On your final group of questions (about tradition, ‘new’ being evil, recycling RC arguments, etc) — you are over-reacting (and being unfair with the RCC labels). Far from the RCC position (“our way or the highway”), Dr Waters calls us to Sola Scriptura — as if he’d said: ‘Stop taking your theology from twitter or nooma films, and get back to the Word (and all the lessons guys in the past have already dug up from the Word).’ He actually said, seek “…the Bible’s teaching on the Christian life.” Luther and Calvin looked first to the Word (not tradition) and then also to church history (Augustine and the fathers) to support the doctrines of grace and confound the RCC. Dr Waters is following THEM, not the RCC knee-jerk defense of the tradition of men!

    Let me summarize what I see in Dr Waters quote to wrap up….

    He does *not* say new is evil, rather, he (rightly) says that new is not inherently better! Our culture (and too many culture-driven evangelicals) believe that old is inherently irrelevant.

    My goal in posting the quote was to entice the hearts & minds of evangelicals who’ve left the “old paths” (sound doctrine and careful biblical thinking) for what looks new, “better” or more useful. I know we share that cause. I hope the reply helps.

    pdb

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  3. Hey PD,

    Thanks for taking the time to write such a long and thoughtful response! :)

    If what you said was 100% true, than I would not have so much of a problem with it. I’m not quite so positive that I agree with you on the interpretation of his statement though.

    I, of course, think that it is good to have a knowledge of church history. I also think that it is important that we understand how God uses the bible to transform our minds and hearts. Who could have a problem with these?

    But…I find myself wondering how it is, exactly, that Dr, Waters is able to make such cock-sure statements with regard to the motives and intentions of the hearts and thoughts of people that he probably does not even know?

    I know for certain that at least some (but more than likely most!) of the people with whom he takes issue actually have a great love for the scriptures, and are quite knowledgable with regard to history. So what’s the problem?

    If all that he was trying to say was, “let the word of Christ dwell in you richly”, and learn about the past, I think it would have been more helpful just to say that. But isn’t it obvious that he is saying much more?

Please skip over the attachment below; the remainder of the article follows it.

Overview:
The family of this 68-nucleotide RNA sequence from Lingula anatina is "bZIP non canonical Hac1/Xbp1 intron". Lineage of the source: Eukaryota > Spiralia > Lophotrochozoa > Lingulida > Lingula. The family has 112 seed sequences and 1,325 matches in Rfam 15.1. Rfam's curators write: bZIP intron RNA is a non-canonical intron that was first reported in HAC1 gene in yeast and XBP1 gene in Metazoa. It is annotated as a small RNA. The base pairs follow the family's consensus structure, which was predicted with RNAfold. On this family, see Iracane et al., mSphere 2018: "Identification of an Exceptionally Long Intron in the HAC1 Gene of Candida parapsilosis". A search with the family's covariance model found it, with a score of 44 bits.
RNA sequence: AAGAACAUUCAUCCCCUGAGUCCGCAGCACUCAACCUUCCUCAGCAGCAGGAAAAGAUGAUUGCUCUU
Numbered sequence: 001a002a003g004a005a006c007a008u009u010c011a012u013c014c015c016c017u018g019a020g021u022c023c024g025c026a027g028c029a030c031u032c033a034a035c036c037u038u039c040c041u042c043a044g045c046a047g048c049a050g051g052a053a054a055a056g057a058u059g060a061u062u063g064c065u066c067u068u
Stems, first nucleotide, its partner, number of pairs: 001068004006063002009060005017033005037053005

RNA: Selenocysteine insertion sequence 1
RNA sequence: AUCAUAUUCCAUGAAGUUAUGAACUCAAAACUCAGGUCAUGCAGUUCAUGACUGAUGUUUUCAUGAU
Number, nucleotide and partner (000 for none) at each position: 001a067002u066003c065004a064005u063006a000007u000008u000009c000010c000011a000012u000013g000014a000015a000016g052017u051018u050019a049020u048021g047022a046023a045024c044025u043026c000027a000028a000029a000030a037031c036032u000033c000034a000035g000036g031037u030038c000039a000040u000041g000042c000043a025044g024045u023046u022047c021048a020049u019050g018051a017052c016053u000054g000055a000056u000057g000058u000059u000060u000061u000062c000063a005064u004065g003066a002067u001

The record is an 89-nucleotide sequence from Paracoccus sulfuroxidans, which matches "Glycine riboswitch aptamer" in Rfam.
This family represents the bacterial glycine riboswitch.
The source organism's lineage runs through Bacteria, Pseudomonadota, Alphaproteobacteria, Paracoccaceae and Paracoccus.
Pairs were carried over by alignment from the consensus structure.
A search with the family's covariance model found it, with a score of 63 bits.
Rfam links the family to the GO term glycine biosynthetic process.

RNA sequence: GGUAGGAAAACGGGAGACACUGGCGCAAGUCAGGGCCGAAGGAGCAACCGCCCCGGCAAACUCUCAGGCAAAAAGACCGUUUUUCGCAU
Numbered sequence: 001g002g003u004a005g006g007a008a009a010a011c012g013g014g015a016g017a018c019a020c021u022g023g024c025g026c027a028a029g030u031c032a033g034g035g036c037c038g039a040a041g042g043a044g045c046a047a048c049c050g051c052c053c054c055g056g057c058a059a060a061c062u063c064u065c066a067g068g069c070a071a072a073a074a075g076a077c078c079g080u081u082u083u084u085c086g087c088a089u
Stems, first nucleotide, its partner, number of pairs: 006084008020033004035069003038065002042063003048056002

If he truly believed that there was nothing inherantly evil about seeking to be relevant or cutting edge, then why did he bother bringing those things up at all? They are irrelevant to the conversation, and actually a distraction from the important point that he is “supposedly” making.

    I think the people that he is basically condemning (he is the one overstating the case) are actually just striving to be faithful to do whatever it takes to make sure that the gospel is communicated clearly. Unless we know their hearts (or believe that their methods are inherently evil), on what basis do we pass judgment?

    If traditional methods of church practice are becoming a stumbling block to the culture around us, shouldn’t we, out of love, abandon our traditional preferences for the sake of the kingdom of God? I would argue that if we insist on maintaining traditions which inhibit people from coming to God (even if they are not inherently immoral) then people should be suspicious of our loyalty to tradition, and that they have the right to ask us to explain the difference between our view and that of the RCC.

    The only time these things really become an issue is when people insist that we adhere to their traditions and then judge the motivations of those who don’t submit. Of course, why wouldn’t we think that behavior like this would not ellicit a response?

    Anyway, I don’t think anyone thinks that tradition is inherently irrelevent, but it is sinful to insist that people adhere to it at the threat of being considered sub-Christian. If there are people out there who desire to abandon tradition all together, I think we can blame people like Dr. Waters for sparking the controversy, and giving opportunity for the devil to gain a foothold.

    By the way, I really want you to know that I was in no way questioning your motivation as to why you posted the quote. I know that you have a great love for the scriptures. My protest is against the divisive spirit of the quote which I find to be troubling. Remember, the kingdom of God is not food and drink…

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  4. I forgot to mention…

    I don’t know if you have encountered and/or read John Frame’s review of Michael Horton’s “Christless Christianity”? It’s long for a review, but is an overall short read, and a good place to see a dismantling of statements like Dr. Waters’.

    I wholeheartedly agree with the overall thrust of Dr. Frame’s critique of this sort of theology.

    God Bless :)